6. Compare bids from lenders.

Saving even .5 percent in interest over the course of a 30-year mortgage can keep thousands of dollars in your pocket. It’s also a good idea to pick your lender and get pre-approved before you choose your design, so that you know how much home you can afford to build.

Read more about how to secure a construction loan.

7. Choose a pre-designed plan.

Enjoy a smoother building process and avoid costly mistakes on the job site by selecting a pre-designed home plan like plan 938-90 above. However, before you buy the plan, talk with your builder to verify how much house you can afford. If you budget is for a 2,000-square-foot home, don’t purchase a 2,500-square-foot plan thinking that you can cut costs to afford it; you’ll end up wasting money on plans you can’t use. In addition, sticking to your budget and building a smaller house can free up dollars to invest things like in better insulation or higher-quality windows and doors. Another way to save money is to avoid extra unheated square footage by opting for a two-car garage instead of a three-car garage.

And finally, if you’re going to make modifications to your plans, have a professional service make them rather than doing change orders on the jobsite, which builders charge a premium price for.

Learn much more about plan modifications here.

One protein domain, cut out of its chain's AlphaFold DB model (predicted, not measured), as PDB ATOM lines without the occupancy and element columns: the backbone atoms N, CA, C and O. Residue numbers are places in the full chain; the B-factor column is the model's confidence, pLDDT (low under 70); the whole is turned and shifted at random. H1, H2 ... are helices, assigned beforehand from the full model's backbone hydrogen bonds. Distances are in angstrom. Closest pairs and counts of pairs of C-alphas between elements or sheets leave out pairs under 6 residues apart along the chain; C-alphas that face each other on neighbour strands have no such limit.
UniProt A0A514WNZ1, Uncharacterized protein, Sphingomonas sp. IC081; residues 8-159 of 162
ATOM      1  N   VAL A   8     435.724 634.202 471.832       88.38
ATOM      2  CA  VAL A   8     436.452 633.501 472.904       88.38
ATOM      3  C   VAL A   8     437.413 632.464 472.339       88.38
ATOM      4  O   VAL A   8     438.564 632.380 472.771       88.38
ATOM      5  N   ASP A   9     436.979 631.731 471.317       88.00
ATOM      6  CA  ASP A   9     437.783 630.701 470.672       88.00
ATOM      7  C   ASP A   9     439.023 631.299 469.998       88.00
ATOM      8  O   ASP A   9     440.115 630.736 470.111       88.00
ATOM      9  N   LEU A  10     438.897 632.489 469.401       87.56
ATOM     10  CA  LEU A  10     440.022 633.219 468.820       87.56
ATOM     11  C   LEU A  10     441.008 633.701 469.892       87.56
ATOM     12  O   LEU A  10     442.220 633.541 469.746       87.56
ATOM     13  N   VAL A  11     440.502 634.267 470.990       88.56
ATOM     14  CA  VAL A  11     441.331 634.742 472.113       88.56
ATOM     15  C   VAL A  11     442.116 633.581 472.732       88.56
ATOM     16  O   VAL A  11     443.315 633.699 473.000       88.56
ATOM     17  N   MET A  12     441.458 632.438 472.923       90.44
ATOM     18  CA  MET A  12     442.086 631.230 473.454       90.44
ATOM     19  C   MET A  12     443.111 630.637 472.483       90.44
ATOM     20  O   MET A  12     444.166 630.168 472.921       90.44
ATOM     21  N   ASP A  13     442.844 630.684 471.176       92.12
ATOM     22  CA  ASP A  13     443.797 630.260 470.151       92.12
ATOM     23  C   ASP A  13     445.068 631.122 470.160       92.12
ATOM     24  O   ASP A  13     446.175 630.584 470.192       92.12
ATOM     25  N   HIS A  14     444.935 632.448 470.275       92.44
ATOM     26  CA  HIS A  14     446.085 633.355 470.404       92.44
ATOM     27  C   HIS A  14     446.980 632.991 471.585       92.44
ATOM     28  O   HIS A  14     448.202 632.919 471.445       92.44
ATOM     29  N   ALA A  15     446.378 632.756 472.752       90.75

8. Don’t make your home too unique.

While everyone wants their home to be unique in some way, keep resale value in mind, too. Remember, life happens, and if you end up moving at some point, a home that is custom designed for your needs might not appeal to potential buyers. 

9. Shop for materials.

Most builders offer allowance for fixtures, appliances, and finishes. Breland advises doing your homework and pricing these items before buying them. Impulse buys at the home improvement store will wreak havoc on your budget. You can find great deals online and avoid sales tax in some cases. Also, avoid custom (meaning more expensive) finishes. Choosing readily available products and fixtures that are cheaper like pre-fabricated shower units and cabinetry are good ways to save. With all the variety in today’s home products, you’re not likely to sacrifice individuality for cost. 

Also consider checking out one of Habitat for Humanity's ReStores, which sell new and used building materials at steep discounts to fund the nonprofit. 

10. Plan for the future.

Save money by planning for spaces you’ll want in the future. Consider roughing out plumbing and electrical in common walls for an in-law unit or bonus room you can add later. And, if you’re handy, you can save even thousands by finishing the space yourself later on. 

11. Do some work yourself if you are knowledgeable.

This can save you money if you have construction experience. However, “if your only experience is binge-watching HGTV and DIY network, then this might not be the best money-saving tip,” Breland says. Know your limitations and be humble enough to know when to call a professional. In addition, consider planting your own landscaping, which can save on labor costs.

12. Communicate with your builder.

Many of the problems experienced in the process of building a home can be attributed to a lack of communication.  Don’t be afraid to ask questions and go over construction elements with your builder before they start. It’s always cheaper to get it right the first time rather than to tear something out and start over.

Also, did you know that your builder can qualify for discounts on home plans? Send them here to find out more!

Shop affordable house plans here.